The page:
BT 2 Q1b)

Umm. I can’t remember the question, so I edited it from Audrey‘s. (-Edit- Ok I have now taken the question from Yi Jing’s blog.) It’s funny how I’m always so insecure and leave a couple of lines (in case I need to write more) after each answer in aep block tests. And this happens only, in aep block tests.

1(b) With the reference to another named work by Piet Mondrian, discuss the two major influences on his earlier paintings and the progression of his practice from 1908 to 1921.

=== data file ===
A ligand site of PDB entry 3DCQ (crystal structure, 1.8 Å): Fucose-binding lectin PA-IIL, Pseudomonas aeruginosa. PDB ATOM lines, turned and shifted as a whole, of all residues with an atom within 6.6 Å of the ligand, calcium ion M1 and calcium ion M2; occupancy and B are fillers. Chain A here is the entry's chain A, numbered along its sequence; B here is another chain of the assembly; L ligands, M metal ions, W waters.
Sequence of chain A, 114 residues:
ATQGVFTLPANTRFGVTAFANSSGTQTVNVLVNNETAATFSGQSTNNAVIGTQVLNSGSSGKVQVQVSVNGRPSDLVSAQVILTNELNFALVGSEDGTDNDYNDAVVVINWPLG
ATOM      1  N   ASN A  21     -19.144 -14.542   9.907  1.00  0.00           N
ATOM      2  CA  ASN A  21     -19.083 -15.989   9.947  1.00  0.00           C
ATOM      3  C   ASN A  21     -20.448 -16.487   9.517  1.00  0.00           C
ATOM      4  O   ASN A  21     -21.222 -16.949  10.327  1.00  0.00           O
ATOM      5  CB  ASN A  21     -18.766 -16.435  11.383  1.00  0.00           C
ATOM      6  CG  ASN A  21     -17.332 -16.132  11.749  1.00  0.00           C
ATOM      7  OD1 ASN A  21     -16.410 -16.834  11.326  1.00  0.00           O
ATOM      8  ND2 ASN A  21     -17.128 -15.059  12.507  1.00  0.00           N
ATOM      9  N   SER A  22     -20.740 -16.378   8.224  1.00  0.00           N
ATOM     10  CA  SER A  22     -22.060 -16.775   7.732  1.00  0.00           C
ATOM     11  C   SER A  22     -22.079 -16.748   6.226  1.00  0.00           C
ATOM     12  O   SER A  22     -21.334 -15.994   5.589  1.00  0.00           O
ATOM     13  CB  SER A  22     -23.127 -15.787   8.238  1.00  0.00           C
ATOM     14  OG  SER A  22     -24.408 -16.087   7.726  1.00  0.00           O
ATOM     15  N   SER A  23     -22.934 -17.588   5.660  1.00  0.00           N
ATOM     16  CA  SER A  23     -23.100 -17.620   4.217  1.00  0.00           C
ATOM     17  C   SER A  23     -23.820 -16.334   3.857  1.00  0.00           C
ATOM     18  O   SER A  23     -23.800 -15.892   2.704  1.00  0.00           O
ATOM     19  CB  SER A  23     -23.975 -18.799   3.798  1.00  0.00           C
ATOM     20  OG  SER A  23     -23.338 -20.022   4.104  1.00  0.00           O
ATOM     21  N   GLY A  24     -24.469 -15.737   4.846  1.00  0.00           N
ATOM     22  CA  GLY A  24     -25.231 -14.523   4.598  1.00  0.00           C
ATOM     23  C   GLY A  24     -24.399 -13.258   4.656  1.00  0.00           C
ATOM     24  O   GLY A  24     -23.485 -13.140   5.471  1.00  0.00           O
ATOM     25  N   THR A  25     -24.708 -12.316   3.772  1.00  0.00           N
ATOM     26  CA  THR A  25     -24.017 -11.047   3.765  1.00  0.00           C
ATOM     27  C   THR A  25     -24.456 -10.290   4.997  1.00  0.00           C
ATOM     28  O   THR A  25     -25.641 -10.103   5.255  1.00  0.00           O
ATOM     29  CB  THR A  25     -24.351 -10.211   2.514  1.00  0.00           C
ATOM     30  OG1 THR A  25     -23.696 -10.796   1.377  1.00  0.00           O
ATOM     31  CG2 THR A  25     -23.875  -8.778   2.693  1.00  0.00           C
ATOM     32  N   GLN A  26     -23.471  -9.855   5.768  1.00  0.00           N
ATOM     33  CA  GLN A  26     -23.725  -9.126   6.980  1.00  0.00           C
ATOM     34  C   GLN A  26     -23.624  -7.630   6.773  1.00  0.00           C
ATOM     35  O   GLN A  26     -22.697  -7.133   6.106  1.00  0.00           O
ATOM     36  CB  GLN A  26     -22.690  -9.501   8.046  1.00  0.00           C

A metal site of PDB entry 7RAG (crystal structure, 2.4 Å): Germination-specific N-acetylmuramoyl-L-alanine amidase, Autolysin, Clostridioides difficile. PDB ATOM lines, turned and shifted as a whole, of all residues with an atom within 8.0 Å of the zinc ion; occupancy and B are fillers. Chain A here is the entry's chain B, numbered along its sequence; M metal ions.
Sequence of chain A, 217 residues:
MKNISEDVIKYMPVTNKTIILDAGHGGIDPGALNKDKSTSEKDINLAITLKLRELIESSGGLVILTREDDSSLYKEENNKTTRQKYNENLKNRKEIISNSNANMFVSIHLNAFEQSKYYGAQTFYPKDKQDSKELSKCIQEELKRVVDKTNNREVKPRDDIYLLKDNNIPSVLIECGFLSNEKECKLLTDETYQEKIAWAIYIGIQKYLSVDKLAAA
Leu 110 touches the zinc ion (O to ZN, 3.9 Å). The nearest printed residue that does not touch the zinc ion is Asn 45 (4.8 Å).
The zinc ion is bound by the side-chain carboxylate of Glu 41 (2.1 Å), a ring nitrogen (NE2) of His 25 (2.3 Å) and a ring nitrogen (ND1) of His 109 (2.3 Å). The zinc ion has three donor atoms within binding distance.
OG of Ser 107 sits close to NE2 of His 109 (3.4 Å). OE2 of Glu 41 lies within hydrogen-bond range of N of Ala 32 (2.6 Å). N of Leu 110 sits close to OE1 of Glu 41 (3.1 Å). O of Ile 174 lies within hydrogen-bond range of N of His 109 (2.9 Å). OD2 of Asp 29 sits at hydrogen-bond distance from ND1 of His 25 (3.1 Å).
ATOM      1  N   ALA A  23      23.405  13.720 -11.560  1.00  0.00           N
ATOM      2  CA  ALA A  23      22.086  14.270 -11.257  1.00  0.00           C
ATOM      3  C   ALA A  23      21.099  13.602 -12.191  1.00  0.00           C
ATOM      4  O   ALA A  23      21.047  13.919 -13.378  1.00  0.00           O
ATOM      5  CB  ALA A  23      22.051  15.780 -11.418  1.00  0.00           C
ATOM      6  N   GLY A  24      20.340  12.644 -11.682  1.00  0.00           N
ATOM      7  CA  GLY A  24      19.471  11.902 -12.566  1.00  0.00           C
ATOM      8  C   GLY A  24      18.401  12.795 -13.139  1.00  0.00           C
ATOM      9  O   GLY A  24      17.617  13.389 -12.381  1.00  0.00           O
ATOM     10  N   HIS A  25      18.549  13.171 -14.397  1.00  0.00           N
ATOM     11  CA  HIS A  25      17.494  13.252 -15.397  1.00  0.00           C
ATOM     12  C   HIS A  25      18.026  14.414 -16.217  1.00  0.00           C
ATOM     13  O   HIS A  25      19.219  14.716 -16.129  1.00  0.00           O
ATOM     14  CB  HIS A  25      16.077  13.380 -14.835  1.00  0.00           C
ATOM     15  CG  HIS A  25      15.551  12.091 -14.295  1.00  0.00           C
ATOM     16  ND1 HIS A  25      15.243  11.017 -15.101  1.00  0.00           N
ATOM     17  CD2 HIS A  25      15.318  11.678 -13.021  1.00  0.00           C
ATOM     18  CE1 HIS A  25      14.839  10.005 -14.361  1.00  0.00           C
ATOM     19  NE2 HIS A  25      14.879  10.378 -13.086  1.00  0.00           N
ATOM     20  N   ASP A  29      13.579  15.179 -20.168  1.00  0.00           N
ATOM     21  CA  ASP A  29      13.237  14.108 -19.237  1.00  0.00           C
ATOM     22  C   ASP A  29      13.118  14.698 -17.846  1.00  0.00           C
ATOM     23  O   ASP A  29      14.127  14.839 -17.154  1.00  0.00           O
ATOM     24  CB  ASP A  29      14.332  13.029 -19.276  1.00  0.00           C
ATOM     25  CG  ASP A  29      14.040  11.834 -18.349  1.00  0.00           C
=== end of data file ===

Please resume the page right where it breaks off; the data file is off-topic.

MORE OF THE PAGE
A later painting done by Mondrian was called Composition with Red Black, Yellow Black and Blue, 1921. (I must confess: this title is bogus. I had gotten confused with the name, and was only sure that it had been done in 1921. and that there was a “Red Black” somewhere. So I kinda went with my gut feeling and wrote that.) This painting was a huge jump from Grey Tree as the painting consisted of only the primary colours, red, blue and yellow and of only black, bold vertical lines. Such a jump was fueled by the Industrial Revolution and the belief that paintings should achieve a higher reality to convey the language of painting and composition. Earlier on, Mondrian had been influenced by the Industrial Revolution and believed in man’s progression in man-made things like rubber and metal. He hated nature, and felt that it would not last forever, as compared to man-made materials that were not bio-degradable and would last much much longer than that of natural materials. He was influenced by Neoplasticism and started his own art movement De Stijl. During this progression, he slowly turned to using horizontal and vertical lines, eliminating diagonal and curved lines. He hated diagonal lines are he believed that they contained “too much emotion”. He felt that one should throw away man’s subjectivity for God’s objectivity. Eventually, as seen in Composition with Red, Yellow Black and Blue in 1921, his paintings had been reduced to only horizontal and vertical lines with block of pure primary colours. He pursued to achieve the higher reality to convey the language of painting. Mondrian’s paintings were about composition, and were used to spark feelings of harmony, unity and happiness in viewers.


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